First, apologies to those of you who were greatly confused by my last post. I lost a few edits in the internets (can’t even blame it on Microsoft!), including the crucial little addition of “Last…” before “…Monday” in the first paragraph. So all of what you read about happened April 11th, not the 18th. Probably the distance from the event helped me look upon it with such a healthy dose of scorn; if it had been this week, my pride might still be wounded.
“So,” you reason, and correctly, “the meeting ‘Thursday’ happened a week ago and change; tell us what happened already!”
The visit itself went very smoothly (although you can bet that SuperMom and I found a wheelchair with a fresh O2 tank right away, and didn’t mess around with using my own portable liquid). If you’re looking for more slapstick fun, you’ll have to check back later and see if I’ve made a fool of myself again. Thursday was quite calm.
I was joined rather quickly by my oncologist, Dr. A, and the Palliative Care/Pain Management specialist, we’ll call him Dr. Feelgood. I asked about other treatment options beyond the Navelbine, and Dr. A mentioned IV Topotecan, which would bring with it the standard side effects of nausea, constipation, diarrhea, and fatigue. I asked about percentage of efficacy, and she told me that there would be a “5-10% chance of any effect” at all on my existing disease, and that “any effect” would mean maybe 1-2 weeks of additional life.
Wow, I thought, doesn’t sound like the teensy weensy percentage of results outweighs the potential of feeling even worse than I do now. What else you got?
“What else is there?” I asked, in proper English.
She said I could go on weekly Taxol, although as we all know and love, the #1 side effect of Taxol is baldness, and I’m sorry, but I promised myself a year ago that I wouldn’t go out without hair. Plus, there would be only the same very slight percentage chance of there being any effectiveness at all, and that would only extend my life by a week or two, all while lying in bed feeling crappy.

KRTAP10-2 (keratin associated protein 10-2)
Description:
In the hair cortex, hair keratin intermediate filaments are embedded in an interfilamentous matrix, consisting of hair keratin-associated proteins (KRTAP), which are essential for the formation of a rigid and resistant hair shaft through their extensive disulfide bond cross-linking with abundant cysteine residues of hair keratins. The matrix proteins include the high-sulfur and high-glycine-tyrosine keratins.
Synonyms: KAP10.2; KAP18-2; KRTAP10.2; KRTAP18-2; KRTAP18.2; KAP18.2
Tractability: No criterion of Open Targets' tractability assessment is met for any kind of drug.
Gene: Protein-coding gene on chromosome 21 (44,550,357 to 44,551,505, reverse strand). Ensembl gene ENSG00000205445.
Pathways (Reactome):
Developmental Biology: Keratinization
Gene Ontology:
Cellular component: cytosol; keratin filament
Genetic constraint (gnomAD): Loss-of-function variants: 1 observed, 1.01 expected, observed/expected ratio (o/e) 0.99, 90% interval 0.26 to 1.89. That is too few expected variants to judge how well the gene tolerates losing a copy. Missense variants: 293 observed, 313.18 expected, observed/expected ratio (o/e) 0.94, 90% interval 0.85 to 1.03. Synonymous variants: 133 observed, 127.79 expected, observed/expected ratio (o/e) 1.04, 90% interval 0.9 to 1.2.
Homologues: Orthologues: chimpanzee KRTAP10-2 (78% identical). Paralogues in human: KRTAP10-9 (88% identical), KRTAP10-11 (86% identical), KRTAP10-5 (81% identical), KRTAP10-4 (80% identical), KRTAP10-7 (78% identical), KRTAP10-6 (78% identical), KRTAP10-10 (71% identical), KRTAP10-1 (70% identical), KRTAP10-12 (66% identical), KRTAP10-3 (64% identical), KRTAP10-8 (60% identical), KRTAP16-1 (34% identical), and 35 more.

So with firm conviction, I said, “Enough. I don’t want any more treatment. If something miraculous-sounding comes up in the Clinical Trials department in the next few weeks and I’m still well enough to get accepted, I’d love to hear about new options, but these choices are not good for me. I’m declining any more treatment.”
Mostly, what I was thinking was that my tolerance levels are pretty low already; if I can barely handle my kids being around me when they get wild today, how will that go when I’m feeling sick and staying in bed because of chemo? I’ll be a royal bitch, that’s how that will go. I’ll have to ask someone to keep them away from me, and that’s NOT how I’m going out.
The percentage of happy is more important to me now than the number of days. Quality over quantity.
Dr. A cried. (!) Mom cried. I cried. Dr. Feelgood laid his therapist “I hear you taking control of your life and it’s a good decision that’s right for you” vibe all over us. There was lots of hugging. Then the fabulous N.P. came in and she cried, Mom cried, and I cried all over again. More hugging. Everyone told me how strongly they supported my decision, how they thought it was the right thing to do.
But for possibly the first time ever, I didn’t feel like I needed validation on my decision (no, seriously, ask my mom). I knew I had made the right choice. I’m TIRED. Tired of feeling rotten, of being stuck in the house, of not being able to do anything for anyone but myself (and even then just barely). I’m tired of switching horses mid-stream every six weeks. If there had been ANY response worth a damn from my lung mets since they showed up in 8/09, I might be more interested in fighting a longer battle. But there hasn’t been, not one. And I’m done.
I love how willing everyone is to pitch in, but I know it’s hard on everyone (especially the intimate family who sees me all the time) to have to carry this load. I want to go out in charge of my life, with a little dignity left. Blackmailing friends into coming to visit by making them bring offerings of Starbucks Chai Latte. Being able to sit at the dinner table and make my kids laugh.
So I’ll certainly keep posting, but from here it might take a slightly different direction. And I’m happy to answer any questions you might have – ask away! But I’m already feeling better without chemo on board, so unless you have a hotline to some pretty powerful folks, I’m going to let it ride.
And I’d love to give appreciation to those of you who envisioned me as a pit bull, one who would grasp at any straw to milk every second out of my life, for my kids’ sakes. Turns out what’s best for them is to have their mom AROUND and PARTICIPATING, not hiding inside all summer and watching their birthday parties on video at the end of the day. So I’ll fight while the fighting is good. And then I’m going to have a chocolate milkshake and a really killer nap.